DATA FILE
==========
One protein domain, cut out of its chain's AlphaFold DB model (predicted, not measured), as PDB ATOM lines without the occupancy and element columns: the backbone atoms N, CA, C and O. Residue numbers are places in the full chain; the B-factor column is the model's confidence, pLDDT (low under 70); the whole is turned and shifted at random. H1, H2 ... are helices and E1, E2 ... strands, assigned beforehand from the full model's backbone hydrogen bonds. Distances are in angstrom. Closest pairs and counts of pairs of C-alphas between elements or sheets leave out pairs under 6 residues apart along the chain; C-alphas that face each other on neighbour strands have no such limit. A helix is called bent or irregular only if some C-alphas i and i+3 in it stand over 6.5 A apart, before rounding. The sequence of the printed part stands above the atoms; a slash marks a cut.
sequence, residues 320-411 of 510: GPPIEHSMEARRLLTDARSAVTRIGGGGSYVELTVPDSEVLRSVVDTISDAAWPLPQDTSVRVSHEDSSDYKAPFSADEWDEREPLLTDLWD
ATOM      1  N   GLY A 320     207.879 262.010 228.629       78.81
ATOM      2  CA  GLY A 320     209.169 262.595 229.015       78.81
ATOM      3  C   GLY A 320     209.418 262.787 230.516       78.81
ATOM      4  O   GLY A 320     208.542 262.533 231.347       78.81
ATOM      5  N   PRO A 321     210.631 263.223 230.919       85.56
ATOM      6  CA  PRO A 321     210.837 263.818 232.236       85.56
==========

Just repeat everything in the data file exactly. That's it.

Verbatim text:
One protein domain, cut out of its chain's AlphaFold DB model (predicted, not measured), as PDB ATOM lines without the occupancy and element columns: the backbone atoms N, CA, C and O. Residue numbers are places in the full chain; the B-factor column is the model's confidence, pLDDT (low under 70); the whole is turned and shifted at random. H1, H2 ... are helices and E1, E2 ... strands, assigned beforehand from the full model's backbone hydrogen bonds. Distances are in angstrom. Closest pairs and counts of pairs of C-alphas between elements or sheets leave out pairs under 6 residues apart along the chain; C-alphas that face each other on neighbour strands have no such limit. A helix is called bent or irregular only if some C-alphas i and i+3 in it stand over 6.5 A apart, before rounding. The sequence of the printed part stands above the atoms; a slash marks a cut.
sequence, residues 320-411 of 510: GPPIEHSMEARRLLTDARSAVTRIGGGGSYVELTVPDSEVLRSVVDTISDAAWPLPQDTSVRVSHEDSSDYKAPFSADEWDEREPLLTDLWD
ATOM      1  N   GLY A 320     207.879 262.010 228.629       78.81
ATOM      2  CA  GLY A 320     209.169 262.595 229.015       78.81
ATOM      3  C   GLY A 320     209.418 262.787 230.516       78.81
ATOM      4  O   GLY A 320     208.542 262.533 231.347       78.81
ATOM      5  N   PRO A 321     210.631 263.223 230.919       85.56
ATOM      6  CA  PRO A 321     210.837 263.818 232.236       85.56